But here’s the problem. Becca thumbs around for clues in the basement. There, she discovers her dead real grandparents, and two discarded patient uniforms from the town psychiatric hospital. The impostor grandparents soon reveal that the real grandparents – who counseled psychiatric patients – told them about Becca and Tyler’s visit during a counseling session. Having killed their own children some time ago, the psychiatric patients reveal that they were envious of the visit. So they killed Becca and Tyler’s real grandparents and sat in as grandma and grandpa.
Depicting patients who are, unfortunately, confined to a mental hospital, as murderous, vindictive psychopaths is problematic enough. But let’s not forget the array of erratic, comical, disgusting, disturbing behavior that they exhibit during the movie, behavior that Becca is able to explain away because they’re “old people,” while the younger – and unfailingly hilarious – Tyler suspects something more troubling is going on.
Perhaps the first instance of particularly peculiar behavior happens at night. Becca and Tyler open the door at night and find grandma walking forward robotically as she projectile vomits. She takes a few steps, spews vomit, takes a few more steps, and continues to spew vomit. Now, I hate to build myself up too much, but I know a lot about mental illness, and I’ve never heard of sporadic vomiting as a psychiatric symptom. When we find out that the grandparents are impostors, their mental health status is meant to explain away all their odd behavior. But I don’t know many ill-people who walk around heaving indiscriminately.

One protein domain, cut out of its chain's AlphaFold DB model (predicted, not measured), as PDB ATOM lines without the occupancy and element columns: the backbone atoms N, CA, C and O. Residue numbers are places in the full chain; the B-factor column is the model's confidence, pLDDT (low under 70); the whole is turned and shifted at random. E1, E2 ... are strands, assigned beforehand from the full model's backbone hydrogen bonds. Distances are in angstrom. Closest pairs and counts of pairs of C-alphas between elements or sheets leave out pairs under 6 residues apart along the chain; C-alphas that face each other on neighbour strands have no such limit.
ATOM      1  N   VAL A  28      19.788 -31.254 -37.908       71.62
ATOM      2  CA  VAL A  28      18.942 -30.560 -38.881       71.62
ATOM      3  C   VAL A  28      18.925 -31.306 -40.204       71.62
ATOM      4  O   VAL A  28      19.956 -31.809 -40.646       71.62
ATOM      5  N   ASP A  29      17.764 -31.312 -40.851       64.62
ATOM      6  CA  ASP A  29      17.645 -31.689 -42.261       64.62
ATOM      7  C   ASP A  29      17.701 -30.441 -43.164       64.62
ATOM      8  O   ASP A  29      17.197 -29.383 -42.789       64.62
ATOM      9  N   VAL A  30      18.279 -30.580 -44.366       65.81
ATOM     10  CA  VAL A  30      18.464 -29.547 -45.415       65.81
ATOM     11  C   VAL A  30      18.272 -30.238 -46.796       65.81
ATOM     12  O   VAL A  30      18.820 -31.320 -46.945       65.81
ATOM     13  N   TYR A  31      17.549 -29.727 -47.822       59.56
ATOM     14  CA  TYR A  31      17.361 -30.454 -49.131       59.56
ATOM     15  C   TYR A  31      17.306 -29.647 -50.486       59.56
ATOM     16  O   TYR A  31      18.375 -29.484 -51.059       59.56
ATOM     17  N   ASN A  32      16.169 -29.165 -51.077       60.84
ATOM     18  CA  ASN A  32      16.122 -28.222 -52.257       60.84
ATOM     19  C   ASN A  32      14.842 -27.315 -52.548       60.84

Now, to be fair, grandma is super freakin’ creepy. I have identified what I call the “scary old lady” phenomena in horror movies. I think women ghosts are creepier, and thus more frequently used than men ghosts, and I think old women are the creepiest. Now, grandma is not a ghost, but she still satisfies the “creepy old woman” scare factor. The move provides a few good startles and eerie scenes, and she is the face that rests behind them all. I thought her role was excellently executed – grandma is terrifying – but I’m still a bit troubled. What happens when we continue to depict mentally ill people as strange and scary? Could M. Night have pulled this off without making grandma and grandpa escaped patients from a mental hospital? That’s a difficult question to answer, and one he may not be concerned with. But I wonder.